April 12, 1861, The Civil War begins.  The Border States between the Confederate states and Union states would see the worse part of the fighting.  Within these Border States, some people were in support of the North while others were in support of the South.   The military draft age was for able-bodied men ages 18 - 35. Tennessee and Kentucky were Border States. We know that Tennessee eventually joined the Confederacy.   Kentucky, home of the presidents for both North and South, remained neutral.   However they were drawn into the war, and never seceded from the Union.  It is a mystery why Matilda uprooted her immediate family and migrated to Kentucky.  From Mulberry Gap, migrating Tennesseans traveled west to Tazewell then north through the Cumberland Gap into Kentucky. There had to be a defining reason for Matilda to leave Tennessee.  Had Shepard owned land in Kentucky?  Was she following a family member?    Sometime after August 1860 when the census was taken in Hancock County, TN, Matilda, Ozias, Elizabeth and John D. did migrate to Madison County, KY.   Ozias met and married Nancy Breeding Neece Thomas.  Their daughter Josephine was born in 1862.   Ozias is on the 1864 Tax List for Madison County, paying  taxes on 100 acres of land in Letcher County, where he and Nancy eventually settled.  Had this land previously belonged to his father Shepard Gibson?   O. D. (Ozias) also received a land grant in Clay Co., KY in 1867.  For the tax year of 1869 Matilda and John D. are on the Tax List for the first time.  They are both on the “White” and “Negro” lists for people living in the Silver Creek District.   John D. remains on the Tax Lists for the years 1870, ’71.  He is recorded as paying taxes in College Hill District in 1873, in Kentucky River District in 1875 and in Muddy Creek District in 1879.  All these districts were in Madison County, KY.  To date no further personal records other than the 1850/ 1860 censuses have been found for Maryann or Minerva Jane. Did they marry and stay behind in TN?  Perhaps they married in KY, prior to the 1870 census, as did their brother Ozias. No personal  record of events in Elizabeth’s life for this same time period has yet been found.

Another decade passes and the 1870 census is taken.   Matilda appears as head of household in an area of Berea known as the “Glade” Precinct, Post Office - Big Hill,  Madison County, KY.   In 1854, most of the communities around the Glade were slave holding.  Slavery was very common in Paint Lick and Silver Creek and not unknown in Big Hill.” The Glade was popular for its racing track while also known for its tiny abolitionist church. Kentucky’s famous Cassius Clay saw the Glade as a political base and wanted to have control of the area and its inhabitants (taken from; “Colonists In Southern Madison County”, page 109).   By the time the 1870 census was taken and the war was over life in the Glade had changed forever.  Two other persons are listed as part of Matilda’s household;  “Betty”, age 27 (should be 28 - on his marriage bond Loaetta’s grandfather James Leslie Gibson states his mother’s name is Betty Gibson) and her one-month-old infant named Mary.  This is the only time this child appears on any census.  We believe she must have died in infancy.  All are listed with the surname of Gibson.   On 24th day of October 1872, Elizabeth (Betty) contracts a marriage bond with a Thomas Purcell.   The surety bondsman is O. D. Gibson.  His original signature is on the bond.   A marriage bond is a purchased agreement for a wedding.  It does not guarantee the wedding took place.   A minister had to return a certificate of license before a marriage was confirmed and became a legal record.  No record of license has been found for a marriage between Thomas and Elizabeth. However, O. D. Gibson’s signature was a significant find in Loaetta’s early research.  It later proved to be Ozias Denton Gibson (aka Denton or O. D.)    During the next ten years Mary Elizabeth “Betty”Gibson gives birth to two sons and two daughters.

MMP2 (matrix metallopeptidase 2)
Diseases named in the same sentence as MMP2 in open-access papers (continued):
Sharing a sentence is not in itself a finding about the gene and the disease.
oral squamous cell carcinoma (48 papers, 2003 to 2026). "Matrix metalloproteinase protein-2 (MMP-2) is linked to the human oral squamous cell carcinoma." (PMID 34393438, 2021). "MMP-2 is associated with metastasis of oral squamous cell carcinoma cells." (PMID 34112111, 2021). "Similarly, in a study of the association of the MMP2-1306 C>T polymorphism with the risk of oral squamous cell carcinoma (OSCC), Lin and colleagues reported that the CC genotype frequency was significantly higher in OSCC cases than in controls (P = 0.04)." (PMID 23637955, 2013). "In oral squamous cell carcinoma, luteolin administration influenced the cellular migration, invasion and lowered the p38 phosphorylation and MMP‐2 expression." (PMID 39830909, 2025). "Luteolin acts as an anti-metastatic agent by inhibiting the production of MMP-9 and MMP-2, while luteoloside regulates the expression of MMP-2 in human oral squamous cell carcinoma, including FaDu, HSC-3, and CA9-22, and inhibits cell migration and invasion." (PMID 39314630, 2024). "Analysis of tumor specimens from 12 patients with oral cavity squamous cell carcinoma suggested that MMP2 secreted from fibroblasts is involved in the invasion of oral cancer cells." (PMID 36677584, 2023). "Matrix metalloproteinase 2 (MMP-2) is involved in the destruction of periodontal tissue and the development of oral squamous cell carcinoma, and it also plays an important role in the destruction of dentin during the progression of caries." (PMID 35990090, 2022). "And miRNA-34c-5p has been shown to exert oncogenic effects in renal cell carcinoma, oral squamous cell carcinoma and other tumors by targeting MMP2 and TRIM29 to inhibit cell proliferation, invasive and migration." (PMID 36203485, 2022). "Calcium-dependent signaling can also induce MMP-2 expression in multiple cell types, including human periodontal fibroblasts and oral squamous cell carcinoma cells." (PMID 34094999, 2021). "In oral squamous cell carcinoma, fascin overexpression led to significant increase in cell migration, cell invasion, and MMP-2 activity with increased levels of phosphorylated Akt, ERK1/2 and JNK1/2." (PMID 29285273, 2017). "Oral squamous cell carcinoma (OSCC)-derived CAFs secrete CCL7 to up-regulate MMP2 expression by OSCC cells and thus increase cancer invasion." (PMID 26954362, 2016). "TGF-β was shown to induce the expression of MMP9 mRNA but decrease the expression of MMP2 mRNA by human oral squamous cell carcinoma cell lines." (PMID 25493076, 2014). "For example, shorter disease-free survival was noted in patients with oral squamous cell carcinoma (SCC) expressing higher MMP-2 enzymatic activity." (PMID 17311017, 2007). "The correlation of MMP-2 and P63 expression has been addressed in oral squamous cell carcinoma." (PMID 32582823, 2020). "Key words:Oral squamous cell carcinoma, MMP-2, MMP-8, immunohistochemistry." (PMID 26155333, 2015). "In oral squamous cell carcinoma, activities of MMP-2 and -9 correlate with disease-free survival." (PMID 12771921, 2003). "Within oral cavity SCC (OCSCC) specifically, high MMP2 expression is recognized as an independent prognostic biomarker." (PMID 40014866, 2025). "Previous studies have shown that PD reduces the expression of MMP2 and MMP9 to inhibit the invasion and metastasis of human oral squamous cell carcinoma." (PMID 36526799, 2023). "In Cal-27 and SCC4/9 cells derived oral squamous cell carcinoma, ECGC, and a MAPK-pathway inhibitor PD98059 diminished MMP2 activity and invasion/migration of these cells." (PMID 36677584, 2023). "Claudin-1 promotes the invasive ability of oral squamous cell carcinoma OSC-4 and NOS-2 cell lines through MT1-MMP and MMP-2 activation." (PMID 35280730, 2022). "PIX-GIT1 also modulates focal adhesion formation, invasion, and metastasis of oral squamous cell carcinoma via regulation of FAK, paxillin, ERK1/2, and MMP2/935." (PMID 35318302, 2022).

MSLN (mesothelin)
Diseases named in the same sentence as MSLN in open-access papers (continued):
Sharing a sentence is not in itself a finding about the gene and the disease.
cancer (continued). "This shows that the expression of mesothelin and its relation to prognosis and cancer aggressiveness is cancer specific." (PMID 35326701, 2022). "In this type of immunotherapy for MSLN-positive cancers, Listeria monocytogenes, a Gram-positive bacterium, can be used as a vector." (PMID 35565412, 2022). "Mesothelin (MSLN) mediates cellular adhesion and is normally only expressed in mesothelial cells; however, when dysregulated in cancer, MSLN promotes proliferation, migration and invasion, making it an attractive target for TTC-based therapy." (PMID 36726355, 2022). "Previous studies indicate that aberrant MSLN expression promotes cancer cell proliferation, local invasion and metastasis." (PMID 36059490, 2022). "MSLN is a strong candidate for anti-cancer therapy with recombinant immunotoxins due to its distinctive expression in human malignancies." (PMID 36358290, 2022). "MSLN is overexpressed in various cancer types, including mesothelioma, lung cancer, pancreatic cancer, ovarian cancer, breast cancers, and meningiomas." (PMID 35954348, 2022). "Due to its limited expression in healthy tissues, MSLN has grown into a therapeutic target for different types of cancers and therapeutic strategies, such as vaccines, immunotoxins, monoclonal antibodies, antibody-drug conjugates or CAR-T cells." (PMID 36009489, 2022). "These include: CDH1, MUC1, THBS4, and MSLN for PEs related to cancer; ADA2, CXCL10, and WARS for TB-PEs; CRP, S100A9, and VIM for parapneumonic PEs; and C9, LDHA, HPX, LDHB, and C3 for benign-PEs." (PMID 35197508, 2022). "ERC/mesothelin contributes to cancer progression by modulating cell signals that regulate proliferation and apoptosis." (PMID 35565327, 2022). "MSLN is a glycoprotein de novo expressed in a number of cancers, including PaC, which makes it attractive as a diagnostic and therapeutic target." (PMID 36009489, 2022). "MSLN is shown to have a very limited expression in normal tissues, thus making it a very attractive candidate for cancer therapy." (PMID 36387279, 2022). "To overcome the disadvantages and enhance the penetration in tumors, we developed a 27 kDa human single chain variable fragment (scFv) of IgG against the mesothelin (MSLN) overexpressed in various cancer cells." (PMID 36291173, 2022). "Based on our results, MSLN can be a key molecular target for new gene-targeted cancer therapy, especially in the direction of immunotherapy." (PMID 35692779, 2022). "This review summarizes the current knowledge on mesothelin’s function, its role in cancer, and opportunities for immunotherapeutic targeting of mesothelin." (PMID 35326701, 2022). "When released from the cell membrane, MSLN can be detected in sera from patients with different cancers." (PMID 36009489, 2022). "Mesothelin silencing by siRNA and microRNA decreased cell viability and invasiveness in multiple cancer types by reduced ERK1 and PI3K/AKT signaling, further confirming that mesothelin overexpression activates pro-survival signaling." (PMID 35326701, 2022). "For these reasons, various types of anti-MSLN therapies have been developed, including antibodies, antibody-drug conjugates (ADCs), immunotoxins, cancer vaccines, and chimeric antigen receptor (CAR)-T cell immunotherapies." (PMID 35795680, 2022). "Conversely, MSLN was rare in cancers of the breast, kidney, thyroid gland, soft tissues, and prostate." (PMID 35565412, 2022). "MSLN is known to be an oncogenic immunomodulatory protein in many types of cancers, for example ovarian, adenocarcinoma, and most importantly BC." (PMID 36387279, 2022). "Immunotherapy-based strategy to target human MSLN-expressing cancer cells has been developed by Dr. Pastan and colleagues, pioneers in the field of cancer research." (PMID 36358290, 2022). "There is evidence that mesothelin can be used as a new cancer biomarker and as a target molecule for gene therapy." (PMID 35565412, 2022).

The year 1880 arrives and a new census is taken.   Matilda is still head of her household.  Her age is listed as 78, eight years difference from all previous censuses.  She should be listed as 70.   This census asks for information not asked for on previous censuses.  It is the first census to ask for the birthplace of a person’s parents.  As mentioned in paragraph seven, Matilda states her father was born in KY, her mother in North Carolina.  This census year the Glade is referred to as Glade Magisterical. District #6,  Madison County, KY.   There are several people enumerated with Matilda.  They are; Mary E., (daughter - Mary Elizabeth) and her four children, William (Willie), Lilly Belle, John D. and “nameless”, who we now know to be Melissa born 1879.  According to Loaetta’s family history, the children’s names are the correct names for each of her grandfather’s older siblings.  This census convinced Loaetta she had indeed found Elizabeth Gibson’s mother, Matilda, and eventually led her to Elizabeth’s father Shepard Gibson, and their home state of Tennessee.   Elizabeth will bear two more sons; one in 1882, James Leslie Gibson, Loaetta’s grandfather, and his younger brother Leonard Gibson in 1886.  It is believed that Mary Elizabeth “ Betty” Gibson, daughter of Shepard and Matilda Gibson, was born a Gibson and died a Gibson.  She gave birth to six children who all bore the surname Gibson.   Elizabeth appears on the 1900 census of Madison County, KY, as head of her household with son’s Leslie and Leonard.   Matilda had probably passed away.   No documented record of death or burial has been found for either woman.